I had been anxiously looking forward to my day on the Itchen. Years ago I had fished the river for Grayling during the late Autumn but not on the Trout Beats. I’d found the river intimidating, the depth and speed were beyond my experience. On each trip I had caught many good Grayling, some over three pounds. On my last visit a pike over twenty pounds had snatched a big fish at the rim of the landing net. In the crystal clear water I could see every tiny scale fluttering downstream as the monster repeatedly chomped it’s lunch before snapping the line. Scary.
The weather forecast was perfect and my only concern was the Ultimate Driving Machine, would it get me there ? The satnav sulked and my memory of the journey was fuzzy. I had plenty of time to recollect while cruising the 50mph contraflow between Portsmouth and Southampton.
The lower river looked stunning. I drove up the track very slowly, remembering the pools and admiring the trees. The Poplars and Willows had matured and the river was enclosed, sheltered from the breeze. The top Beats made me smile. English water meadows and a pristine chalk stream fringed with mature Willows reminiscent of a Constable painting.
I took three small boxes of dry flies and a pocket full of toffees to the bridge at the bottom of my Beat where I watched two large Trout finning under a tree. Further upstream I found a group of fish on the shallows. One solitary dark fish took my fancy. The gusty wind was downstream but it put a nice bend in the tippet. I learnt a lot about presentation. The fly had to drift from a yard upstream, directly over the fish. With my initial wayward casts I caught a couple of Graying on a parachute Pheasant Tail. My target Trout ignored the fly.
Eventually another Trout turned, chased the fly downstream and was hooked. It was about 3lbs and when released, dived away from the landing net back into the weeds. I relaxed, the pressure was off, I had caught a good Trout on an upstream dry fly from an iconic chalkstream.
I thought I’d ‘cracked it’ but the other fish in the area were spooky and slid away from my fly. I changed to a size 14 Adams-ish which floated well and was visible but two hooked Trout came adrift. The small hook couldn’t hold them. I moved upstream to an open pool and had three more fish, including a wild brownie, on a size 12 parachute Pheasant Tail.
I sat in the sun at the fishing hut and had lunch. I recalled the lessons learnt; accurate casting was essential, once a fish had rejected a fly the entire shoal would avoid it, changing the fly pattern renewed the Trouts interest and I needed more toffees.
After lunch I returned to the dark coloured Trout and presented a selection of flies, all of which were ignored. I caught a cheeky Grayling which fought its way down past my target fish. After releasing the Grayling I was surprised to see that the Trout had maintained its station. I flicked a parachute Black Gnat into its window and it took confidently. By the time I had returned the fish, another Trout had taken over the lie beside the weedbed.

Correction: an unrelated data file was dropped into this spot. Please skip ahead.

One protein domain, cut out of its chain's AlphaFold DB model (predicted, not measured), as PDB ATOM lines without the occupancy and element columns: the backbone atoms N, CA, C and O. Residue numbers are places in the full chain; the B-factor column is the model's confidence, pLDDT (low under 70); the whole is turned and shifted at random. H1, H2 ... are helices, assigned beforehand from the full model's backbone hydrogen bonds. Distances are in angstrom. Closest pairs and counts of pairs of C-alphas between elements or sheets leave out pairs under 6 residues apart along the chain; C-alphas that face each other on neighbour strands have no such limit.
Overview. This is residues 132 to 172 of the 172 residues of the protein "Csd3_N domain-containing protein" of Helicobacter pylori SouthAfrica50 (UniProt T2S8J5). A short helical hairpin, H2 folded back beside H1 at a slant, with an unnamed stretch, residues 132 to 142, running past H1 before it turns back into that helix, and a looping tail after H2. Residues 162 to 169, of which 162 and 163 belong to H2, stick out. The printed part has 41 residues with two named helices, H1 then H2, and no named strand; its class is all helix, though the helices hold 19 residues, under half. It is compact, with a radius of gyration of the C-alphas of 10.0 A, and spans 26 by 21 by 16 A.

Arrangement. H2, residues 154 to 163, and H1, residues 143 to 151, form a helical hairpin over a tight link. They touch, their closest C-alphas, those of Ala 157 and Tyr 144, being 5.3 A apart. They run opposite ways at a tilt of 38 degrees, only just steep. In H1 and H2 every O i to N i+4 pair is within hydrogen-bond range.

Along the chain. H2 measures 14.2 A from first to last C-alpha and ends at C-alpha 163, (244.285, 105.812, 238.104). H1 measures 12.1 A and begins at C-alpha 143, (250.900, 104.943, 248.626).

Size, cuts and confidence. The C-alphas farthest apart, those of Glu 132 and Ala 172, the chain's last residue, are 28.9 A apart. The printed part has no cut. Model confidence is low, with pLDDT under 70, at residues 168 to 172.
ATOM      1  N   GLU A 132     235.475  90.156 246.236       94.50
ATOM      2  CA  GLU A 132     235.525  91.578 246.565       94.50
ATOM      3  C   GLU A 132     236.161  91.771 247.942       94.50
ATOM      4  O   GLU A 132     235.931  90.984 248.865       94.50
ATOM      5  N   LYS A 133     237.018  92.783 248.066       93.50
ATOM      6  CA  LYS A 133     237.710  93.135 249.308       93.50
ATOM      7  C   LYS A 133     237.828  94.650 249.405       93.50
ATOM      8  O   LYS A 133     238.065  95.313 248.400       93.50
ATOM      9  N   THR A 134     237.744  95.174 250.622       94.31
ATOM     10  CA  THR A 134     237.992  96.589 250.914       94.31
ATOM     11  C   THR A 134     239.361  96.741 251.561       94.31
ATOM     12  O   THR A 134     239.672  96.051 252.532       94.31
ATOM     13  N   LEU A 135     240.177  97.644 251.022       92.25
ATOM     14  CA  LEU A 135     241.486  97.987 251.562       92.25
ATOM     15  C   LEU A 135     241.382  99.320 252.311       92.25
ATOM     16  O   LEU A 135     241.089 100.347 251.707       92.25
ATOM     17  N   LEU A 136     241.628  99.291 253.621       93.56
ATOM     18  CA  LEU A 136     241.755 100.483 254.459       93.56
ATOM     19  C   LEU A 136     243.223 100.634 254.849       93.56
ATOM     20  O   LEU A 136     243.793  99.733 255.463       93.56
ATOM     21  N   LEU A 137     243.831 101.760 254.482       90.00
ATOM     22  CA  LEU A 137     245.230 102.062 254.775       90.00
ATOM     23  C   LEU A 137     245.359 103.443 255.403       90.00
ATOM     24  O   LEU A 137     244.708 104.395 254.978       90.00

I went upstream to the footbridge at the top of the Beat, crossed the river and walked back downstream to the long pool below the overhanging Willow. The sun on my left shoulder illuminated a group of Trout, casting their shadows on the bare chalk. I started at the downstream end of the run and although the Trout were rising, they ignored my fly. I chose a Size 12 Walkers Sedge which immediately resulted in a take, the Trout chased it downstream and grabbed it.
I moved up the run a few yards, caught a Trout and returned it. Six times. I had a long chat with the Keeper and rested the fish. After about an hour I resumed my seat on the grass at the bottom of the run and flicked the fly upstream towards a better fish. It took the Sedge and battled in the deep water. I put a bend in the rod that I normally reserve for tree roots and the monster finally slid into the landing net. It was about 4lbs, a coloured male with a hooked lower jaw. The scales, fins and tail were perfect. I was pleased to release him, it would have been sacrilege to kill such a magnificent specimen.
I caught another good fish from the run and then wandered back to the bottom of the Beat. The weather had changed, clouds were building and the wind was a little stronger. I was weary and had made up my mind to leave. One last cast. I looked in the pool above the footbridge and saw a Trout finning close to my bank. I hid behind a tree trunk and dropped a sedge fly into the water. I kept the tippet off the water and twitched the fly to induce a take. The effect was very realistic. The fish approached the fly several times and examined it. I was convinced the Trout would take but it grew tired of my attempts and slid away into the weeds.
I flicked the fly above an overhanging Willow on the opposite bank and a Trout took it without a second glance. My final fish was returned upstream on the shallows where I wished it well. It had been a superb day.
I sat on the bench at the fishing hut and relaxed with a Red Bull, I needed the energy for the drive home. The scenery was beautiful, it was quiet and I had not been disturbed. A few small upwing flies had hatched throughout the day and the fishing had been challenging. The tally had not been easily won. I took a short cut on the way back to avoid the contra flow and the traffic around Chichester. I became lost near Liphook and toured Hampshire before finding the Midhurst road. Another lesson re-learnt.